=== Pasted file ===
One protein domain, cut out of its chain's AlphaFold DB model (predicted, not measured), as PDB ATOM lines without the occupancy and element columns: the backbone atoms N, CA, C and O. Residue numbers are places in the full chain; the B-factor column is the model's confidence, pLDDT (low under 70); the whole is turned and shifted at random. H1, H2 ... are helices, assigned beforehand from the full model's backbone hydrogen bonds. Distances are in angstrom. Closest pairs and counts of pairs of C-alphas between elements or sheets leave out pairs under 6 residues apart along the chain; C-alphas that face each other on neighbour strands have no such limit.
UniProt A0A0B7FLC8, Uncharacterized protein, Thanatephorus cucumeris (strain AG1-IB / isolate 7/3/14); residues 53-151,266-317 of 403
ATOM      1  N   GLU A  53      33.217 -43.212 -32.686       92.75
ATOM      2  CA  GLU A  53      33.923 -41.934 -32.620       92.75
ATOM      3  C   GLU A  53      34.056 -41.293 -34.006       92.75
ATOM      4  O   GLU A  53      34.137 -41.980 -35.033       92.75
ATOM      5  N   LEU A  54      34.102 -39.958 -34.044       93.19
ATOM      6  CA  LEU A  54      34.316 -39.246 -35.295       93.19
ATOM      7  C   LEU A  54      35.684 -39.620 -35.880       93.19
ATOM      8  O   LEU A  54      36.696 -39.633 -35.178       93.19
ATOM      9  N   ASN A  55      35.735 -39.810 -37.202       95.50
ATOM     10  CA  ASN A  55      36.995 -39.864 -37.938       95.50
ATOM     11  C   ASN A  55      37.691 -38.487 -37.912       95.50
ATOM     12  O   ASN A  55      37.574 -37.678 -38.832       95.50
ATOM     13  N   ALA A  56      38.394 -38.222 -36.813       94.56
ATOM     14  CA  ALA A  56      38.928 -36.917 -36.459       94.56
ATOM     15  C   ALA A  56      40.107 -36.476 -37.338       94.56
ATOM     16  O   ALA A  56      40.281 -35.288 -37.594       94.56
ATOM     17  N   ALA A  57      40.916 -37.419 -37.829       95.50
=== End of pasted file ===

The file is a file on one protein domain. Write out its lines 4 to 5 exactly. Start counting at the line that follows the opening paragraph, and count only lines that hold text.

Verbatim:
ATOM      3  C   GLU A  53      34.056 -41.293 -34.006       92.75
ATOM      4  O   GLU A  53      34.137 -41.980 -35.033       92.75